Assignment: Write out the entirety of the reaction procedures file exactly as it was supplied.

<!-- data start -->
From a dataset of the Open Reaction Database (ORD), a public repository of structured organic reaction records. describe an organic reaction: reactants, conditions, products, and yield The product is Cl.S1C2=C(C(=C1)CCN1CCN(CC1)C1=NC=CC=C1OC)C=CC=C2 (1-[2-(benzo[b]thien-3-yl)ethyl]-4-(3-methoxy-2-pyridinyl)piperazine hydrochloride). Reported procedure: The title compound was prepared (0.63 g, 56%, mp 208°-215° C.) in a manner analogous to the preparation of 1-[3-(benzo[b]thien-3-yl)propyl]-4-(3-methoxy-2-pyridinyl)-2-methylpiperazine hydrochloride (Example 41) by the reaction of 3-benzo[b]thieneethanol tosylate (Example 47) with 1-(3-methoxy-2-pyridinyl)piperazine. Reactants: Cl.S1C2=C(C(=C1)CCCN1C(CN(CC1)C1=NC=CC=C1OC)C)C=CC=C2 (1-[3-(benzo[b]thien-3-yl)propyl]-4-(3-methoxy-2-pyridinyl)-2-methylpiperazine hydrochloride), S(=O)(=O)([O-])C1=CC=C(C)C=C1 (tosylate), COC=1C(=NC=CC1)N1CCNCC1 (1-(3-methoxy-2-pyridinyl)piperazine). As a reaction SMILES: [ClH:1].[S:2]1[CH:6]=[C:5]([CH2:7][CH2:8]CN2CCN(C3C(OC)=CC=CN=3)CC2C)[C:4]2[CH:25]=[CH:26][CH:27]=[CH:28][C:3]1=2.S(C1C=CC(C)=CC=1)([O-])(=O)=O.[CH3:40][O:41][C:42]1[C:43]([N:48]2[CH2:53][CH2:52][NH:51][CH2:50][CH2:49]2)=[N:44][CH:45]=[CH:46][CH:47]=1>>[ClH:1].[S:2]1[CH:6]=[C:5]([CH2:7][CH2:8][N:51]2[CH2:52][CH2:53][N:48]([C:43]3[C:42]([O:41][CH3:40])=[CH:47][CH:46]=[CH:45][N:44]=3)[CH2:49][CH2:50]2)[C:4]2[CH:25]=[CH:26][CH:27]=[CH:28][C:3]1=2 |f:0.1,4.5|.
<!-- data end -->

From a dataset of the Open Reaction Database (ORD), a public repository of structured organic reaction records. describe an organic reaction: reactants, conditions, products, and yield The product is Cl.S1C2=C(C(=C1)CCN1CCN(CC1)C1=NC=CC=C1OC)C=CC=C2 (1-[2-(benzo[b]thien-3-yl)ethyl]-4-(3-methoxy-2-pyridinyl)piperazine hydrochloride). Reported procedure: The title compound was prepared (0.63 g, 56%, mp 208°-215° C.) in a manner analogous to the preparation of 1-[3-(benzo[b]thien-3-yl)propyl]-4-(3-methoxy-2-pyridinyl)-2-methylpiperazine hydrochloride (Example 41) by the reaction of 3-benzo[b]thieneethanol tosylate (Example 47) with 1-(3-methoxy-2-pyridinyl)piperazine. Reactants: Cl.S1C2=C(C(=C1)CCCN1C(CN(CC1)C1=NC=CC=C1OC)C)C=CC=C2 (1-[3-(benzo[b]thien-3-yl)propyl]-4-(3-methoxy-2-pyridinyl)-2-methylpiperazine hydrochloride), S(=O)(=O)([O-])C1=CC=C(C)C=C1 (tosylate), COC=1C(=NC=CC1)N1CCNCC1 (1-(3-methoxy-2-pyridinyl)piperazine). As a reaction SMILES: [ClH:1].[S:2]1[CH:6]=[C:5]([CH2:7][CH2:8]CN2CCN(C3C(OC)=CC=CN=3)CC2C)[C:4]2[CH:25]=[CH:26][CH:27]=[CH:28][C:3]1=2.S(C1C=CC(C)=CC=1)([O-])(=O)=O.[CH3:40][O:41][C:42]1[C:43]([N:48]2[CH2:53][CH2:52][NH:51][CH2:50][CH2:49]2)=[N:44][CH:45]=[CH:46][CH:47]=1>>[ClH:1].[S:2]1[CH:6]=[C:5]([CH2:7][CH2:8][N:51]2[CH2:52][CH2:53][N:48]([C:43]3[C:42]([O:41][CH3:40])=[CH:47][CH:46]=[CH:45][N:44]=3)[CH2:49][CH2:50]2)[C:4]2[CH:25]=[CH:26][CH:27]=[CH:28][C:3]1=2 |f:0.1,4.5|.